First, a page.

Shadow Space in Commercial Leasing
In commercial real estate, shadow space is any space that is being leased, but that a tenant is not currently utilizing. Generally, shadow space is most common in the office and industrial property market, but occurs for retail properties as well. In many cases, this is a result of company downsizing, but in other cases, a tenant may hold shadow space to prepare for future growth. Shadow space is not officially tracked, but a large amount of shadow space in a particular market is usually a sign that supply significantly exceeds demand.
Why Shadow Space Becomes Prevalent in Poor Economic Conditions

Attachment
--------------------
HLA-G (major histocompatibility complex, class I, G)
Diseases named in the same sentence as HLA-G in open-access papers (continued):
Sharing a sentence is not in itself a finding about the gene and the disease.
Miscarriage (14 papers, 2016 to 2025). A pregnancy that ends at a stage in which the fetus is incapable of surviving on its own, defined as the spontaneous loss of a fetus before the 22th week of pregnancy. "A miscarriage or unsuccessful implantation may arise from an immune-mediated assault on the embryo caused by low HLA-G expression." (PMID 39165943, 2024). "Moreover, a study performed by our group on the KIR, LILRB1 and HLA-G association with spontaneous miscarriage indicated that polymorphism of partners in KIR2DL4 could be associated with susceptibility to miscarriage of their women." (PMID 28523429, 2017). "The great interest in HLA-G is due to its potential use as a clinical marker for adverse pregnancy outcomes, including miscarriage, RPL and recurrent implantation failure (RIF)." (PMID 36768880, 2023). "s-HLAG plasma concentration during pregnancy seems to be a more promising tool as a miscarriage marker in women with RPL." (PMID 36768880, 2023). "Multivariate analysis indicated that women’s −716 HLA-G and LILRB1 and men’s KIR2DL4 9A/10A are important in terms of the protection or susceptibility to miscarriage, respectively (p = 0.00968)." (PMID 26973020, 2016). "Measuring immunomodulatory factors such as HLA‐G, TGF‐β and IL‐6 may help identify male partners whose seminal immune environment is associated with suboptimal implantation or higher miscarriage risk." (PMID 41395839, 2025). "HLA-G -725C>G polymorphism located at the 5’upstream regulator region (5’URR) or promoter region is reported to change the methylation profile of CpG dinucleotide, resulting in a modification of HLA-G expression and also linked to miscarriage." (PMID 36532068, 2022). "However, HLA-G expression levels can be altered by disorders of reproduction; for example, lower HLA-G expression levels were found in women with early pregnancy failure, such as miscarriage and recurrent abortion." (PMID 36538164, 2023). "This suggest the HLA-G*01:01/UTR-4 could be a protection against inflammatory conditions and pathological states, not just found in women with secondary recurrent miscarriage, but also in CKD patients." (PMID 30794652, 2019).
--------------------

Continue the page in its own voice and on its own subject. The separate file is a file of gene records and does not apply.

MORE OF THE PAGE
In most cases, companies which have undergone a workforce reduction hold onto shadow space because they either believe that their company may expand again in the future, or they simply cannot get out the lease. In a lot of situations, companies may not be able to sublet parts of their office due to physical issues, such as the difficulty of segregating or walling off space, or, due to leasing contracts that prevent them from subleasing. Even if a tenant can physically and legally sublease part of their office or industrial space, if there is not much time left on their lease (i.e. 1-2 years), it may can be difficult to find a tenant willing to move into part of the premises for such a short time period, since they generally will have to move again after the lease period ends.